BANKERS have urged entrepreneurs to explore ways of accessing funding without collateral.
BancABC chief executive officer Lance Mambondiani made the suggestion while representing the Bankers Association of Zimbabwe at the International Business Conference held in Bulawayo last week.
The conference ran alongside the Zimbabwe International Trade Fair, which was officially opened by President Emmerson Mnangagwa last Friday.
Mambondiani said Zimbabwe’s banking sector had not done enough to fund the agricultural sector.
Swathes of prime land taken over by black Zimbabwean farmers at the turn of the century have remained idle, mostly because of capital constraints, as banks remain cautious about funding the sector due to lack of collateral.
The result has been food and foreign currency shortages as the country has failed to unlock the potential that lies in the sector. Agriculture is one of the biggest sectors driving Zimbabwe’s economy through foreign currency generating crops such as tobacco and cotton.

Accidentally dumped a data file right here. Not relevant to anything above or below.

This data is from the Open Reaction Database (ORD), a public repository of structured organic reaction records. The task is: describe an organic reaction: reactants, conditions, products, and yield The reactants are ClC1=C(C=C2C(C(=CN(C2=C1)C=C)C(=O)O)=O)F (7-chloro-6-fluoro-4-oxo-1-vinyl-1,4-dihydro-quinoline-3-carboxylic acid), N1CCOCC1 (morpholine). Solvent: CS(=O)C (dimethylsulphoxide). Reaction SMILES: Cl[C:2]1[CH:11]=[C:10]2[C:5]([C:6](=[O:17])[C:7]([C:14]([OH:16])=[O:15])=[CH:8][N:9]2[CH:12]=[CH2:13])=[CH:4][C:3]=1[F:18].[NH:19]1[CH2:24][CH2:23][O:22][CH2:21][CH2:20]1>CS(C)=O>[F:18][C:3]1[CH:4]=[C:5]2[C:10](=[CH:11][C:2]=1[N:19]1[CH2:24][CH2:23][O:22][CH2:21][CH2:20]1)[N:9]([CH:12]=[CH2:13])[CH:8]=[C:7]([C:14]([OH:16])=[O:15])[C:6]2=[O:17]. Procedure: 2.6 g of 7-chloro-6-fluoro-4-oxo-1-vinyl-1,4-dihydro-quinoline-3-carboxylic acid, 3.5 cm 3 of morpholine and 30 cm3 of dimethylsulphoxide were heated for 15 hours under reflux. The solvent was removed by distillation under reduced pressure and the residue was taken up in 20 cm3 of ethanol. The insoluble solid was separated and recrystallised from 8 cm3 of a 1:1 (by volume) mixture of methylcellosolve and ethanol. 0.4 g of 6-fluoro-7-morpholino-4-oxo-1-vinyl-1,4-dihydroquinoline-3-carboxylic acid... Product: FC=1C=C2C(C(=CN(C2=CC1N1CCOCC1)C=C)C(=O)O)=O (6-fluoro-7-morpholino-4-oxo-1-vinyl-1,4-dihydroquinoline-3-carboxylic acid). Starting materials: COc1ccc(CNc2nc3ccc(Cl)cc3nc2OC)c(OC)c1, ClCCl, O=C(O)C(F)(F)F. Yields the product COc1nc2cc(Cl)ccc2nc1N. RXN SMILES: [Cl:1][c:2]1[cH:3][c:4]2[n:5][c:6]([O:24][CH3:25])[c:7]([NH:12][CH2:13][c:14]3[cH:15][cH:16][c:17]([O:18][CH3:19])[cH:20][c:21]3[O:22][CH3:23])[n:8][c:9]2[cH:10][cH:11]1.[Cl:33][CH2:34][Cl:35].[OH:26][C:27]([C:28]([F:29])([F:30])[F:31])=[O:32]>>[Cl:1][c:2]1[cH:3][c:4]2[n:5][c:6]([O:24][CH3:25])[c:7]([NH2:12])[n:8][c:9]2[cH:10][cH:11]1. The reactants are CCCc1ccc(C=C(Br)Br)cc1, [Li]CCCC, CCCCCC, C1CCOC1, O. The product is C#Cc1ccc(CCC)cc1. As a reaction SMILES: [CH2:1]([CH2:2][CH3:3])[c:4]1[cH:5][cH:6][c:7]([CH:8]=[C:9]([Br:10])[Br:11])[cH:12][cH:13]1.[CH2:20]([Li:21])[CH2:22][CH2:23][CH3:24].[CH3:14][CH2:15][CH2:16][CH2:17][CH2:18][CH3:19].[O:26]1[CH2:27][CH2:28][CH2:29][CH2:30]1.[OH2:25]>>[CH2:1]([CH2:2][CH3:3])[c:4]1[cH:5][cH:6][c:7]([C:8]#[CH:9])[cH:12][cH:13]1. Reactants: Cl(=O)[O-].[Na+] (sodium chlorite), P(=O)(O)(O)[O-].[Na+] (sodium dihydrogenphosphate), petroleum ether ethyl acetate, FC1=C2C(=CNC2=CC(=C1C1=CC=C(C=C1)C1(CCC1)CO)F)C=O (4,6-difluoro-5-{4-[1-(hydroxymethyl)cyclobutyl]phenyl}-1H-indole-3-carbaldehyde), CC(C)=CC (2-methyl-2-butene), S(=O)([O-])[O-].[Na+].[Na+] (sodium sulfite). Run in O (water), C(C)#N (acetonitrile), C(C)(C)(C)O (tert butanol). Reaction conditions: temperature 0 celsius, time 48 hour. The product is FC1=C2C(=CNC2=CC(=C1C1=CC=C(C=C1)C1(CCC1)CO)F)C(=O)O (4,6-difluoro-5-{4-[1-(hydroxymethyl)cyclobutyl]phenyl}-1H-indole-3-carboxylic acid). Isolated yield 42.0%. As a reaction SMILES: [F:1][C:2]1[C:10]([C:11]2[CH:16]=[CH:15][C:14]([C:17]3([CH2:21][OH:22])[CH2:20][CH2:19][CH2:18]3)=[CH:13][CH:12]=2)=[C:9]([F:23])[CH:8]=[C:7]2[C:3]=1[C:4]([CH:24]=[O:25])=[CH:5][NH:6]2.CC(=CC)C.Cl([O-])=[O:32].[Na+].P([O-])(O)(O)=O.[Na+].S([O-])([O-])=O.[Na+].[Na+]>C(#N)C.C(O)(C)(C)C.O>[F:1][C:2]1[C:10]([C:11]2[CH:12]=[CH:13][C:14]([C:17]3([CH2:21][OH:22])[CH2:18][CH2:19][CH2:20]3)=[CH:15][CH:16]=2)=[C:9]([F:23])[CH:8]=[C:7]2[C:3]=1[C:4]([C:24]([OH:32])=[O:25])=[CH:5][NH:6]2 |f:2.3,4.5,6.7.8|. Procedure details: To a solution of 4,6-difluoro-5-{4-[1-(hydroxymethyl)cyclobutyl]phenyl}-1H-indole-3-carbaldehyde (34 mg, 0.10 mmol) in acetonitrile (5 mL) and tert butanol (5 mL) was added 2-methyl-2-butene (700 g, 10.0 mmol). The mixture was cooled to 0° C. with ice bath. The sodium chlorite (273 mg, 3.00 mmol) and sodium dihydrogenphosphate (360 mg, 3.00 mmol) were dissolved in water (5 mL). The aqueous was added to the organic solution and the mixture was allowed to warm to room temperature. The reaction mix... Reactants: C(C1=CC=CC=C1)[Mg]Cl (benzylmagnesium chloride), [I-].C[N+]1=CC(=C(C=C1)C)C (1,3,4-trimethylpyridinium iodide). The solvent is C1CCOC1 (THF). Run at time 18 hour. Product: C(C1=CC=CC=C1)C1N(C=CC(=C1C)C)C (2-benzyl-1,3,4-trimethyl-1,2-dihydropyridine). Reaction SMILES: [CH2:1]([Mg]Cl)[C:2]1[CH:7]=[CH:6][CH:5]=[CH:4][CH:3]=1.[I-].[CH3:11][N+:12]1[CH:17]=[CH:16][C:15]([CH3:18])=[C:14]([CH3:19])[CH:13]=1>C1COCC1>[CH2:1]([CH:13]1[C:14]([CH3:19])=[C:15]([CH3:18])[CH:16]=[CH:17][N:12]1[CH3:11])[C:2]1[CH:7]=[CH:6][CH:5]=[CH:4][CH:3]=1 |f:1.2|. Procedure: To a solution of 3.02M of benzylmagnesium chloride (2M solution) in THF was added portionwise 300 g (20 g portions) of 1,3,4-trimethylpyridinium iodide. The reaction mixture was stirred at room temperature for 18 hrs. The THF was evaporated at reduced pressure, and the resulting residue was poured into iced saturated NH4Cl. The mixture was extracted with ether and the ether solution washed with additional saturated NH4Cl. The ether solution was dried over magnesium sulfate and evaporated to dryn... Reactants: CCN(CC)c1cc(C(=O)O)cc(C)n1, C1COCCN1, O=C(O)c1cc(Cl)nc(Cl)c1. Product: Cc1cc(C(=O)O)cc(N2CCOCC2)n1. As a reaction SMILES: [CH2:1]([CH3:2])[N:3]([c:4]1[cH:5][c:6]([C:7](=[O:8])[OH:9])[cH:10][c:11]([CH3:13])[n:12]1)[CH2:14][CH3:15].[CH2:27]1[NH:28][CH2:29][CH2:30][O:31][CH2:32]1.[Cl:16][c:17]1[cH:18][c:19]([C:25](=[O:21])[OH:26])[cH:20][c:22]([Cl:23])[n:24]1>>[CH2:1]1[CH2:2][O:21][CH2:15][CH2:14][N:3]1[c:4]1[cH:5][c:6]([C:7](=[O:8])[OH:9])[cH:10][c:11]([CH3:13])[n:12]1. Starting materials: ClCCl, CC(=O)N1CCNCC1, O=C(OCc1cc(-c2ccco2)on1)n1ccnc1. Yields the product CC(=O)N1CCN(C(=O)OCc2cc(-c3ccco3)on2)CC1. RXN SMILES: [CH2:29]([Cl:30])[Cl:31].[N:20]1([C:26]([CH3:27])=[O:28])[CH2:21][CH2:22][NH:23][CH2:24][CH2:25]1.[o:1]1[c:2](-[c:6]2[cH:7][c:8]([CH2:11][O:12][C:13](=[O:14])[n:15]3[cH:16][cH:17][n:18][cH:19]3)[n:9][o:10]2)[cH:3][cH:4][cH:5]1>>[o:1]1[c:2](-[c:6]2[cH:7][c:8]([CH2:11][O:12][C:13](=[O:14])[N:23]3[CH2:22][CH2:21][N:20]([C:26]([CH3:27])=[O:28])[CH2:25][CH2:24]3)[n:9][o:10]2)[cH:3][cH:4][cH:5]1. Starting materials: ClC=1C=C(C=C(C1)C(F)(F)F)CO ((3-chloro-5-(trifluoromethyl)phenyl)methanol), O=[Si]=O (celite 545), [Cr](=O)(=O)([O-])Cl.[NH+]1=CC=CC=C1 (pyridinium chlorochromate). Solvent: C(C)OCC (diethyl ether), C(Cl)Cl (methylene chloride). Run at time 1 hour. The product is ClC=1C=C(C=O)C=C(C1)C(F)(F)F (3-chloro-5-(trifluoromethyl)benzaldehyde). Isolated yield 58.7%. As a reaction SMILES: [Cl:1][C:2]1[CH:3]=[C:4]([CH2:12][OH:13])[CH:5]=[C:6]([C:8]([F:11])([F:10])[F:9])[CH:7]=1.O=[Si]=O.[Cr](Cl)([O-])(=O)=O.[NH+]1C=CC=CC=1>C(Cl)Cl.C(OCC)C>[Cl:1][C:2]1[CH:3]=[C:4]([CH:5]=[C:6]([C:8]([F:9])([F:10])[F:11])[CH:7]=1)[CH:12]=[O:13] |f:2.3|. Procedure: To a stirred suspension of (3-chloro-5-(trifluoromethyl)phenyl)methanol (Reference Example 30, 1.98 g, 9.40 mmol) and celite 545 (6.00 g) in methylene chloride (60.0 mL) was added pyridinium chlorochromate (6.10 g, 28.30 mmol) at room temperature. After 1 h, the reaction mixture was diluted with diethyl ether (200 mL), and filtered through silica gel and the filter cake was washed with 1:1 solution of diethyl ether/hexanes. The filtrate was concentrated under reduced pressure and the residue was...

Government says the agricultural sector is among four key industries that will help rebuild the economy. The others are mining, tourism and manufacturing.
“It just requires us to think a little bit differently from the normal banking approach, approaching a bank to say ‘I need a loan and the bank says to you’, ‘you do not have a house so, I cannot not fund you. Cattle are collateral, land is collateral, if you have that facility why would you not find a financing model to collateralise what we have,’’ Mambondiani told the conference.
He said BancABC had, for example, started funding sugarcane farmers in Chiredzi.
Mambondiani said there were several value chain areas that bankers could look at and come up with public-private partnership so as to develop the economy.
Industrial Development Corporation (IDC) chairperson Winston Makamure said the firm had placed rural industrialisation, among its key priority areas.
He said the IDC was also investing into limestone production.
Last year, IDC ventured into passenger coaches and truck production, Makamure said.
“Six buses are already on the road. We have received 200 kits and we have started re-assembling buses. We have partnered the higher institutes of learning and innovation hubs to say let’s commercialise those patterns. We are seeing young people who are coming to say what is the bill, what is it that we can substitute that we are using foreign currency on?” he added.